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The 150-year-old Taunton State Hospital that was on Gov. Deval Patrick's chopping block has gotten a reprieve as Massachusetts lawmakers voted to override his veto and keep the psychiatric hospital open.
The Massachusetts Senate on Thursday rejected Patrick's budget veto to close the hospital in southeastern Massachusetts. The House of Representatives overrode the veto on Wednesday.
Senators also shot down the governor's proposals on restrictions for welfare purchases and requiring proof of state residency when registering a vehicle. The House also rejected the two proposals the previous day.
With the override, lawmakers ensured that $5.1 million to support 45 beds at the hospital will remain in the new state budget. The funding was included as a compromise between the House and Senate's budget proposals.
Since January, the fate of the hospital has been in limbo, as the Patrick administration announced it was closing Taunton State Hospital, saying it was antiquated and not cost effective. He and House leaders suggested moving most of the hospital's patients to a new state hospital opening in Worcester.
As a compromise, Taunton Democrat Sen. Marc Pacheco pushed to keep the hospital open with 72 beds and to study the state's mental health system.
"I'm very pleased with both vetoes and the language for an independent study," Pacheco said Thursday. "It's a clear message from the legislature that the budget is about more than (money)."
Senators struck down the governor's proposal to cut the list of businesses that would not be allowed to accept cash assistance purchases, saying the amendment would weaken the Legislature's budget proposal. Patrick's proposal would still allow the cards to be used at nail salons and jewelry stores - points of purchase lawmakers wanted to eliminate.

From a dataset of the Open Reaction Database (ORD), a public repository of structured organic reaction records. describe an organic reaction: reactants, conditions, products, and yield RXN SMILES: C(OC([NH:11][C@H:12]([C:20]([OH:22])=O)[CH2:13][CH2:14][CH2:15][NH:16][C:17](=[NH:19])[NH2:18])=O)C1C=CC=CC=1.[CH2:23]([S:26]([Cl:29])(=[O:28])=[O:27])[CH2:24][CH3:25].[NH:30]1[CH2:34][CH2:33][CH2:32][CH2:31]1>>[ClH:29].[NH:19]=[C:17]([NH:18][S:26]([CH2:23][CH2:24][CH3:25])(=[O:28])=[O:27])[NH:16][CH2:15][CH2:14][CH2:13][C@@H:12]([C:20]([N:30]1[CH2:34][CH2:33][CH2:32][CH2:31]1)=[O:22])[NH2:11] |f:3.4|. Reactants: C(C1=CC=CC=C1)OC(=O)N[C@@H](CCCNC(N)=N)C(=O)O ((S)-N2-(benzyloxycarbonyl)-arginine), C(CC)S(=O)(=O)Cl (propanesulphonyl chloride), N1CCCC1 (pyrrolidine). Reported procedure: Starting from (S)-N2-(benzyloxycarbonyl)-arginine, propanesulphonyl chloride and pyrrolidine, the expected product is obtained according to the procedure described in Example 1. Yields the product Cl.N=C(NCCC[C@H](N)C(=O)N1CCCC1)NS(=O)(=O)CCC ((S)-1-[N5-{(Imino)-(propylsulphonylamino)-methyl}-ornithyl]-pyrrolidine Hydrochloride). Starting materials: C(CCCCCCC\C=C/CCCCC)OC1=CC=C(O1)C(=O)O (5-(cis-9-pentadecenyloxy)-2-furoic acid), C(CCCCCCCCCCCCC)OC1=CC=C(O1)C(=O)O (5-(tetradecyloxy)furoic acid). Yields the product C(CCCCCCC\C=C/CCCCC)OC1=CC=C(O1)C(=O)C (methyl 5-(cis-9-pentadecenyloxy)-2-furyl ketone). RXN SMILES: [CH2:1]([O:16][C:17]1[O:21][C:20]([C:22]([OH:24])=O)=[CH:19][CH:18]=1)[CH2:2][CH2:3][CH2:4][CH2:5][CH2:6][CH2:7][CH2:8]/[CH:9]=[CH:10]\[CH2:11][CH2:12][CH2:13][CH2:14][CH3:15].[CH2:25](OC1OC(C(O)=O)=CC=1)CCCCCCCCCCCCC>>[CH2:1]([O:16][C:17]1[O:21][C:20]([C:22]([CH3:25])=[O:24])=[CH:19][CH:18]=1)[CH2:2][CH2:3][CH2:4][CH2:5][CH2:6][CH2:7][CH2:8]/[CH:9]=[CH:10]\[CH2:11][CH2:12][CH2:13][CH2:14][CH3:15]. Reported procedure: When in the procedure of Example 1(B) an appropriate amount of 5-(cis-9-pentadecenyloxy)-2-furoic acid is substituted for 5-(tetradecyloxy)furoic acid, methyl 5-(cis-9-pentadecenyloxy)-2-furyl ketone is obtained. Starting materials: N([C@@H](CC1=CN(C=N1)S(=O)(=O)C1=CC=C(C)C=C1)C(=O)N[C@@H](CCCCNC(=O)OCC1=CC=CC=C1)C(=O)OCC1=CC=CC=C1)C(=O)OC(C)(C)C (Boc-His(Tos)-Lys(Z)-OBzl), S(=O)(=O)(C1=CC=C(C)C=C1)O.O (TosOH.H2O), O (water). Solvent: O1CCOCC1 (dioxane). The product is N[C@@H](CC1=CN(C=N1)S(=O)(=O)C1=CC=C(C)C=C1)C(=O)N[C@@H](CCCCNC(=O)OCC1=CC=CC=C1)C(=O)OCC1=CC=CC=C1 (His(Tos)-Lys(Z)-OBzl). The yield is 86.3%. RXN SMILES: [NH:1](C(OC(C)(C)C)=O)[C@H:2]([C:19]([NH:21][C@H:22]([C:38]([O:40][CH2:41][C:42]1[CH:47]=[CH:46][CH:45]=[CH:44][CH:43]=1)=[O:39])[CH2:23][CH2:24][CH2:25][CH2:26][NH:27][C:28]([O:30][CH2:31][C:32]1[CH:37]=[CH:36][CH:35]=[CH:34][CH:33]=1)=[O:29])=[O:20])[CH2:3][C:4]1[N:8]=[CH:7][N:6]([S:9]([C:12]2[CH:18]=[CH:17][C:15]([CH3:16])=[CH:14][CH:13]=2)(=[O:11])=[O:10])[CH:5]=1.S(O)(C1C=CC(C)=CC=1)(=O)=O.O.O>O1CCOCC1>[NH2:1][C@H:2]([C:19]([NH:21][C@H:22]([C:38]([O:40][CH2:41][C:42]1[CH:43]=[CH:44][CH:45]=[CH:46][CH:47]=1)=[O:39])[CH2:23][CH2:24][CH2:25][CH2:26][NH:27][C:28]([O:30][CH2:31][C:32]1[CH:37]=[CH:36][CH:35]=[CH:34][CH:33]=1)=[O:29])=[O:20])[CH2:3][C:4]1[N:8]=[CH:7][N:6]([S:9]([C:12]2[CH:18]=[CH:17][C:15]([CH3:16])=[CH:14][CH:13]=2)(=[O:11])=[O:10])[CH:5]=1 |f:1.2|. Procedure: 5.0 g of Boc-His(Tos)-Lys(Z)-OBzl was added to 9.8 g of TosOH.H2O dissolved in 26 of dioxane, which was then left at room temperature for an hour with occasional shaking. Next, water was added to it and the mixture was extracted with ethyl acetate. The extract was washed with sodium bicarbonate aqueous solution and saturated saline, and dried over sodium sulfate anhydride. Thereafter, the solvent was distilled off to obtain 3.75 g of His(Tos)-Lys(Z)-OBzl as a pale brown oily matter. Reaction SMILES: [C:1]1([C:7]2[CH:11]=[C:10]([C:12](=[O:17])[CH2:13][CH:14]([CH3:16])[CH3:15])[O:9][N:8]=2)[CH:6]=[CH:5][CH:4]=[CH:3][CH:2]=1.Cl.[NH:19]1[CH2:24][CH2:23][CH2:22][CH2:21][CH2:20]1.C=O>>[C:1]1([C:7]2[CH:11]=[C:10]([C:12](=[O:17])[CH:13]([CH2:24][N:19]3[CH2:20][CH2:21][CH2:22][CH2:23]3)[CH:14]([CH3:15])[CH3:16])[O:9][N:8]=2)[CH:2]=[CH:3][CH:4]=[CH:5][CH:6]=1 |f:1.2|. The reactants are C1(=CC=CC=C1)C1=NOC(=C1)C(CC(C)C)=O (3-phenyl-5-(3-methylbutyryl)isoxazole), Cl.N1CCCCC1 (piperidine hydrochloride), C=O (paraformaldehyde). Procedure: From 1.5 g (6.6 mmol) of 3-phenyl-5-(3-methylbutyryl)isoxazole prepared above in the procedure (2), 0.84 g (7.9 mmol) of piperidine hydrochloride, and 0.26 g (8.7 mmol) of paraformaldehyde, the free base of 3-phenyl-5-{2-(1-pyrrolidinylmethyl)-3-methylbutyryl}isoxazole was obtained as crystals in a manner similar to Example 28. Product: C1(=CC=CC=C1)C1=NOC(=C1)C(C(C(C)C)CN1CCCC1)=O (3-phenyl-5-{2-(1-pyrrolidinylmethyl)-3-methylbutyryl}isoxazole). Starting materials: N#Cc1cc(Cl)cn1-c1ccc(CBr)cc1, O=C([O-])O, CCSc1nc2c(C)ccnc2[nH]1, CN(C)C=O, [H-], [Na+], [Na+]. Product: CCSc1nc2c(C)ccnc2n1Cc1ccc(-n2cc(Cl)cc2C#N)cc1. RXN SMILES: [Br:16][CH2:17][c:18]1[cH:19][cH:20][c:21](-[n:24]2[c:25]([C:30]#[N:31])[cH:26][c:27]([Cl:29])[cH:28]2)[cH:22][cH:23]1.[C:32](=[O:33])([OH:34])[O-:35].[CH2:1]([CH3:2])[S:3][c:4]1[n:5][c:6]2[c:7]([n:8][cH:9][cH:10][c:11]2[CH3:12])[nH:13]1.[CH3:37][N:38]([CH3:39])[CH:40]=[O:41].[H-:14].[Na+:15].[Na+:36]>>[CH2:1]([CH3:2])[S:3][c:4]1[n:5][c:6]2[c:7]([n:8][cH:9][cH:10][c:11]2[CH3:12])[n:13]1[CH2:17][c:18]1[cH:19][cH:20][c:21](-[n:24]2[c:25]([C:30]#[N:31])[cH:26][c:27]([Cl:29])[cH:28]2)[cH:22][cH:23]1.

Patrick told reporters Thursday that while he shares the concerns of lawmakers when it comes to protecting the integrity of the state's welfare system, his proposal would have created a practical way to combat fraud. He said he also was concerned with some of the "demeaning" comments made during the Legislature's debate.
"It's one thing to talk about how we assure that these programs are used to their intended purposes, but it's not necessary for us to go the extra step to make it seem like there is fault associated with being poor," he said.
The governor also defended his vehicle registration amendment, saying it would not go against public safety. He amended a state budget provision requiring anyone seeking to register a car in Massachusetts to provide proof of legal U.S. residency, which immigration advocacy groups oppose. The governor is calling for simply requiring vehicle owners to prove state residency.
The residency language is part of a broader measure that would allow applicants for motor vehicle or trailer registration to present a driver's license, identification card or Social Security number to the Registry of Motor Vehicles as proof of ID. It would also allow Motor Vehicles to grant exemptions for out-of-state college students, military personnel, elderly residents and disabled people.
Advocates for immigrants had urged Patrick to veto the provision attached to the fiscal 2013 budget.
This program aired on July 12, 2012. The audio for this program is not available.
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